On 18 October 1915, four years after the opening of the Gothic Hall of the Maricel de Terra, the great banqueting hall, known as the Golden Hall by virtue of its exuberant decoration, was inaugurated.
Joiner Joan Marsal was responsible for the neo-baroque décor of these rooms. Utrillo himself said Marsal understood perfectly that one should never copy, but rather create new works inspired by the chosen styles.
At the time of the inauguration, focusing on the decoration of the Hall we might highlight the rich Toledo front, the flag of the Guild of Barcelona Blacksmiths and Locksmiths, the great fireplace from Jaca, Gothic altarpieces and Chinese pieces.
Today, now that the Deering collection has been removed, we may contemplate other works of art, many of which are reproductions. Donatello’s David and fragments of Byzantine mosaics from Ravenna which represent the Emperor Justinian and his wife Theodora are all high-quality copies.
On the other hand, the furniture pieces, unlike the art copies, are very free versions that probably constitute the fruit of their creators’ imagination rather than archaeological copies. Here we find a choir stall, wash basins, desks, tables, etc.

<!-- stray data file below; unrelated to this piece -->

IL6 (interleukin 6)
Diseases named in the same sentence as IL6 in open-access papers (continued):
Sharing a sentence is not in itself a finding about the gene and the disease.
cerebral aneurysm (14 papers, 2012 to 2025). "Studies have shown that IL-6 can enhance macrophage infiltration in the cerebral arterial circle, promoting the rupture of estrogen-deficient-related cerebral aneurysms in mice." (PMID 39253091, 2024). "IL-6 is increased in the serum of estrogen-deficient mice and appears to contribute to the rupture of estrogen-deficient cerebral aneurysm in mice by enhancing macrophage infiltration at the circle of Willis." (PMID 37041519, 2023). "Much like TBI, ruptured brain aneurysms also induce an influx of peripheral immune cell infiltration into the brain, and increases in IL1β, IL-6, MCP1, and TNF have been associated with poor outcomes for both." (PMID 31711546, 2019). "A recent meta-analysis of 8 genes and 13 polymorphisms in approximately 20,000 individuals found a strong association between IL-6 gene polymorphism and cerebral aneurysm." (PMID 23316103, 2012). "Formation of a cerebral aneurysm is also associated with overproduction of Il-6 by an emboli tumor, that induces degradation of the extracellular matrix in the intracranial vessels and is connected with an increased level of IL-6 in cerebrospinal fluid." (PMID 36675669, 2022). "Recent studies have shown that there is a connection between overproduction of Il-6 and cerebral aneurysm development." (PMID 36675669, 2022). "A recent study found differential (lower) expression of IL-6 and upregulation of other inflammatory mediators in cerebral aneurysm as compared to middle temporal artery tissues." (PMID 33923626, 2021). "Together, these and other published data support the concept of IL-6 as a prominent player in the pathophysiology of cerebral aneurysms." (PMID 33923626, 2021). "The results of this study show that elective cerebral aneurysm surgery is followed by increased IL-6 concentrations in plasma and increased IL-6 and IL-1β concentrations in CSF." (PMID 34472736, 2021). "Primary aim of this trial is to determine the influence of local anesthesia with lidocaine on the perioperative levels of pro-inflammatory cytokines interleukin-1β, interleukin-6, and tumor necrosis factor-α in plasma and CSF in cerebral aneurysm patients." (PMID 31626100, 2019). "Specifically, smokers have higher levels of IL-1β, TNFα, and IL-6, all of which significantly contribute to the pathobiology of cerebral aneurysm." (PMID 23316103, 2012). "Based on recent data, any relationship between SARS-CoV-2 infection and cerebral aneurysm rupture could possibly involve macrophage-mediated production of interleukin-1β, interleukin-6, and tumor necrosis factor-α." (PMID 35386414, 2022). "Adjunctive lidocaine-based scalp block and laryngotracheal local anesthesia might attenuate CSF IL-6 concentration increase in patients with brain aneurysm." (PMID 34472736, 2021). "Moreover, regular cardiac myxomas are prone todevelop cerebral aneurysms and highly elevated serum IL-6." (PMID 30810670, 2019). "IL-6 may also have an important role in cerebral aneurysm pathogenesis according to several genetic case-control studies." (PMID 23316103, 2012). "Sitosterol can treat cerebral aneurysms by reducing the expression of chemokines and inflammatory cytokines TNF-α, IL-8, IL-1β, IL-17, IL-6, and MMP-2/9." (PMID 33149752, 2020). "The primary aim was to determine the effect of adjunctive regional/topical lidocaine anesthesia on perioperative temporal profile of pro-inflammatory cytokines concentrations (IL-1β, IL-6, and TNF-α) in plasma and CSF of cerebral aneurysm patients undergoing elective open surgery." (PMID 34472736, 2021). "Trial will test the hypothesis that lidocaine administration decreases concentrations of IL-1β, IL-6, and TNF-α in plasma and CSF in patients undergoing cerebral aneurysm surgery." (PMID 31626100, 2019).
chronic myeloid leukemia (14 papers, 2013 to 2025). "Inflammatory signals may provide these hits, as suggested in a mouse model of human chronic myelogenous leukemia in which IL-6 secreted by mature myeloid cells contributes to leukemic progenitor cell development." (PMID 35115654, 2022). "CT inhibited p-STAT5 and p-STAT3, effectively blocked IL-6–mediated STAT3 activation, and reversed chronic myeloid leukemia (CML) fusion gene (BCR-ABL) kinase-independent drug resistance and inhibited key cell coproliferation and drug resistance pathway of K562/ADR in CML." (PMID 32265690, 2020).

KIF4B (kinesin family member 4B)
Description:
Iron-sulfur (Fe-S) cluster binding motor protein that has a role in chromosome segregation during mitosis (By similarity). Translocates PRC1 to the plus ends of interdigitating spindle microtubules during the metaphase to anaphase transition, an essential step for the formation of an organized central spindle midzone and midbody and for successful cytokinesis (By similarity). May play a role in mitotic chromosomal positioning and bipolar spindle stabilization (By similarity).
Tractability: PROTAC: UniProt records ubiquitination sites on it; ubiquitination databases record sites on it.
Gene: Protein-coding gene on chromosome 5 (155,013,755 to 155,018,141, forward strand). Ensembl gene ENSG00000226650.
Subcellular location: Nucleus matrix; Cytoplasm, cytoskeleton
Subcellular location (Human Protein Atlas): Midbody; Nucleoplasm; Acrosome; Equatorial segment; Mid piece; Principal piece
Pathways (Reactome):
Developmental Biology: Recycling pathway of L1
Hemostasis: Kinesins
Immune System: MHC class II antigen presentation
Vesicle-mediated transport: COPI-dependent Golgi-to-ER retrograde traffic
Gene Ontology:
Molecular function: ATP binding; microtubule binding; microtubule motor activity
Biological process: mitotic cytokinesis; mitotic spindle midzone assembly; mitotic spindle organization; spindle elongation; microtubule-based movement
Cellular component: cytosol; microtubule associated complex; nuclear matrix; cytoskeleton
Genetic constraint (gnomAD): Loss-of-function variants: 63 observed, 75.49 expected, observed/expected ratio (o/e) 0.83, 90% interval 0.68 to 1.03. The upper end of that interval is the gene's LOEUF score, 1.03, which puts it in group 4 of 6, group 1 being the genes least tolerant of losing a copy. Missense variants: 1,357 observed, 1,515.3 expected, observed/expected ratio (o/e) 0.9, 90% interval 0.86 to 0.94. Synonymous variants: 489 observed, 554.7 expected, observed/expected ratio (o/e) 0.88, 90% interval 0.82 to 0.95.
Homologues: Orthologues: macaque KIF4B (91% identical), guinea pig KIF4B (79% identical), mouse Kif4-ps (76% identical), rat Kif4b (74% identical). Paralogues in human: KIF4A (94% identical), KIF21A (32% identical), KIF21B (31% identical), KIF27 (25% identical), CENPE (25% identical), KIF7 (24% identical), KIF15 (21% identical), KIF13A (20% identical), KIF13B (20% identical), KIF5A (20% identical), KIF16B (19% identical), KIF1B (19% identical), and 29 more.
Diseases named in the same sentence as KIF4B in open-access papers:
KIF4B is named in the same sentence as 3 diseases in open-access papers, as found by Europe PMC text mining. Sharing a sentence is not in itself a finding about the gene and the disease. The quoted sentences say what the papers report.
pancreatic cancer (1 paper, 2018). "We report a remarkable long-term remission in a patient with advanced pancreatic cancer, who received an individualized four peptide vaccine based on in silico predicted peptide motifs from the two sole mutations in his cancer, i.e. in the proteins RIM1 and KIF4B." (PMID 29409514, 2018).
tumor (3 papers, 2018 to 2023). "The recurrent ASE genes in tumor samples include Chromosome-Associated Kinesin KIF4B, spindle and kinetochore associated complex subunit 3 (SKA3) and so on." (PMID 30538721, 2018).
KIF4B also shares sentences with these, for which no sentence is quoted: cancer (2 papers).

The Chapel Room
The Chapel Room exhibits the ceramic collection, also from the Museum of Artistic Reproductions. Here we may contemplate ceramic reproductions from Manises, Paterna and Talavera, among others.
Presiding over the centre of the room is the free reproduction of a Baroque altarpiece whose central niche features a carving of Our Lady of the Heart. The original is the only preserved remains of the late Gothic altarpiece from the Church of Santa Maria de Montblanc.
The fact that the piece was among the works presented at the 1929 World Fair and that in the old photographs we have of the chapel the image of the Virgin Mary is absent suggests that the copy at Maricel might come from the Artistic Reproductions Museum rather than from the Charles Deering collection, as previously thought.
The Blue Hall